What causes Psychosis?

Scientists are yet to determine the causes of psychosis, however, it is agreed that it is brain disease, and studies indicate that the symptoms of psychosis could be due to the imbalance of dopamine, a neurotransmitter in the brain. 

Is it genetic?
A family history of psychosis is associated with a higher likelihood of developing the disorder. However it is likely to be a polygenic condition.

Is it stress-related?
Most patients experience stressful events prior to the onset of psychosis (such as: marriage, emigration, school transferring, relationship break-up, unemployment, public examinations, domestic violence, loss of loved ones), however the relationship between stress and psychosis is not necessarily unidirectional, and it is possible for stressful events to be the products of prodromal symptoms experienced by the patient as their daily lives may have been affected by the symptoms.  

Is it drug-related?
Certain drugs such as ketamine and cocaine can induce psychosis symptoms temporarily. Research shows that long-term abuse of drugs such as cannabis, could lead to a higher chance of developing psychosis in the future, even though the user has stopped using the drugs.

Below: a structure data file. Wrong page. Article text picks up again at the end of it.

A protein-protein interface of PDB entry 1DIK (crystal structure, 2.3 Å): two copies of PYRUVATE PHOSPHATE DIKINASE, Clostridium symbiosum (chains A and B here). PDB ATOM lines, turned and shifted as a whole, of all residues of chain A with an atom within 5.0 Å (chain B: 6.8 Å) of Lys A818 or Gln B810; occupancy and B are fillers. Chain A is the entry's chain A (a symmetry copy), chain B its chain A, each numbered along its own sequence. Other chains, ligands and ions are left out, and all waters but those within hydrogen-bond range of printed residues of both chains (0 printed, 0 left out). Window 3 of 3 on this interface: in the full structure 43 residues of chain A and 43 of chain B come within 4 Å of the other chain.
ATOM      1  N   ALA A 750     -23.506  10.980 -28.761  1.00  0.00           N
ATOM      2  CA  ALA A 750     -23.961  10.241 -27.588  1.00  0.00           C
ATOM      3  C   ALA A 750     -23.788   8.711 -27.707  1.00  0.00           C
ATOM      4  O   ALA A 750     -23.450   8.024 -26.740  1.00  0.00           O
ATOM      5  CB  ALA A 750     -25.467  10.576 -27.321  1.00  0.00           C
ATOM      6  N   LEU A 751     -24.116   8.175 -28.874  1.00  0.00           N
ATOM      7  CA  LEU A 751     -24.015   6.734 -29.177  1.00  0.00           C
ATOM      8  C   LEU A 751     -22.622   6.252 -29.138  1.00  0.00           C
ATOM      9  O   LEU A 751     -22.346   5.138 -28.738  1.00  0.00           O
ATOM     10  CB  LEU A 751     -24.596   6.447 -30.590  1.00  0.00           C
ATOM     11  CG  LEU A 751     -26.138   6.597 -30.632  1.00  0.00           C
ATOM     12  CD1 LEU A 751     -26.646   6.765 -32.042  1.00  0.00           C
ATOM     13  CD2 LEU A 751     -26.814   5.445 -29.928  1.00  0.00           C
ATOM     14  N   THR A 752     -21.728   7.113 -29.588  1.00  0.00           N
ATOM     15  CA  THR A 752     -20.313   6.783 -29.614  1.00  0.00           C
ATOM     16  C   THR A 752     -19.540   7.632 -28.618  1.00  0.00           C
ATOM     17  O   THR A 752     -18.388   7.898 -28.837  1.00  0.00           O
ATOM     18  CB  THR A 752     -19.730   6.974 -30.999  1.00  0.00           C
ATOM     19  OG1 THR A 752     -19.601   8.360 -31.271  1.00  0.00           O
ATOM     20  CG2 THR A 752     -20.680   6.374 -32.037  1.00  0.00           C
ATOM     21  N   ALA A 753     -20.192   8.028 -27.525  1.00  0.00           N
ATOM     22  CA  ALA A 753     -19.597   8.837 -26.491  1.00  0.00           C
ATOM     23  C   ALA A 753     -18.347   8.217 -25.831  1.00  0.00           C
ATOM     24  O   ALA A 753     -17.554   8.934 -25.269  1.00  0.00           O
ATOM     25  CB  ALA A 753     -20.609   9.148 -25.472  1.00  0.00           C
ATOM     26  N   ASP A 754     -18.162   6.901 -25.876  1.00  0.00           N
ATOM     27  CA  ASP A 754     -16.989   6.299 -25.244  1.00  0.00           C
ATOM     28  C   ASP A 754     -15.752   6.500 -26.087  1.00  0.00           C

Is it related to one’s upbringing?
Some studies show that prenatal infection, malnutrition, obstetrics complications, childhood abuse or trauma could increase one’s chance of developing psychosis.

The above factors may affect dopamine activities in the brain, which is associated with psychosis. Scientists are still trying to understand the relationship between these factors and the brain activity and hence development of psychosis, and examining other potential factors that may increase the chance of one developing psychosis. The brain is a very complex organ and our understanding of its function and mechanisms is still rudimentary. More research will be needed to understand the brain and the mechanisms of developing psychosis.